Analysis: KELVIN SIWALE
THE Integrity Committee (IC) programme for Zambia is arguably one of the best ways to mainstream corruption prevention into the day-to-day systems of both public and private institutions. It is important to note that on one hand, the programme has worked well in institutions where due attention is being accorded to it, while on the other hand, it has been an academic exercise in institutions that have no time and due regard for it.
Having already tackled what the IC programme is, today we shall sample some intuitions that have faired very well in the IC programmes and highlight some of the major achievements.
Until an organisation or a country acknowledges that corruption is a huge challenge, they will not give it due attention. It is unfortunate that it may be too late by the time this is realised. The economic development may have drowned into some selfish individuals’ deep pockets. Therefore, before an organisation can think of establishing an IC, the first thing will be to identify corruption as a serious risk.
Establishing ICs should not be treated like it is just fashion because everybody is doing it.
You also jump on the bandwagon. It will not work because it’s just a smoke screen to you. Only those institutions with a collective resolve to rid their institutions of corruption will achieve meaningful results in the IC programme.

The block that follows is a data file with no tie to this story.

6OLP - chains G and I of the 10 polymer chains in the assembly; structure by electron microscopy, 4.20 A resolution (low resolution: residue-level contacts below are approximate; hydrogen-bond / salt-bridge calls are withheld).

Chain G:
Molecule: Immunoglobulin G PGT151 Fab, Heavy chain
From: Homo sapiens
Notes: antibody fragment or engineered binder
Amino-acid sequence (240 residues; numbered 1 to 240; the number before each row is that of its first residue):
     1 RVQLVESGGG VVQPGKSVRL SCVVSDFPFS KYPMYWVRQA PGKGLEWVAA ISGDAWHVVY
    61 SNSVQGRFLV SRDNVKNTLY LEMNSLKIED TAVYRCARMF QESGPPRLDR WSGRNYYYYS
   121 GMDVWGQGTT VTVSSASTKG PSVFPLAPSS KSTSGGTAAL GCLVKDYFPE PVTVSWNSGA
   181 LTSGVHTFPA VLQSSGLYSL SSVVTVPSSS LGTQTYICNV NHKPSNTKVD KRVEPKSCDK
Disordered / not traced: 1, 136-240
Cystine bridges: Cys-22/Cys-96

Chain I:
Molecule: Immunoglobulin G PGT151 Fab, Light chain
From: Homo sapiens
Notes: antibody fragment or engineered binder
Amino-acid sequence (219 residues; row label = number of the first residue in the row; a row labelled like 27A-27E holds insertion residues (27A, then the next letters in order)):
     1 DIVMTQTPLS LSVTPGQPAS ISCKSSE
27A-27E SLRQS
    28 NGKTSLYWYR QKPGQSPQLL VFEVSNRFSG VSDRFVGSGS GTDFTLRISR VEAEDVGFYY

That said, let’s look at the following selected institutions which have made notable achievements: Zambia Revenue Authority (ZRA), Ministry of Lands, and National Registration, Citizenship and Passports Office.
ZRA-MINISTRY OF LANDS
If we trace back in history, you will realise that ZRA and Ministry of Lands were among those institutions that were labelled ‘corrupt’. The two institutions have over the years rebranded and redeemed their reputations. ZRA and Ministry of Lands were among the eight pioneer institutions in the establishment of ICs in 2006.
The ZRA-IC and Ministry of Lands IC have, over the years, worked hard to mainstream anti-corruption right in the fibre of their day-to-day business and their labour is now bearing fruits. Go to ZRA or Ministry of Lands today, you will find well-organised customer service centres, where clients interface with officers in a transparent manner. Not every simple issue ends up behind closed office doors as this would create room for officers to solicit or clients to offer bribes.
Service charters have been developed for all to see. Before you ask, you already know how long a particular service is likely to take to be delivered and how much is involved. Further, the two institutions have been sensitising both members of staff and the public on the existence of the IC and its roles. Another important factor is the existence of the institutional or tailored codes of ethics, which has set a standard of behaviour for all employees.
According to the 2017 Zambia Bribe Payers Index, it is gratifying to note that ZRA‘s bribery index or chance of officers soliciting for a bribe from clients has steadily dropped from 12 percent in 2009 to 5.6 percent in 2017. In the case of Ministry of Lands, the 2017 Zambia Bribe Payers Index reveals that the bribery index has steadily dropped from 20 percent in 2009 to an impressive 4.7 percent in 2017.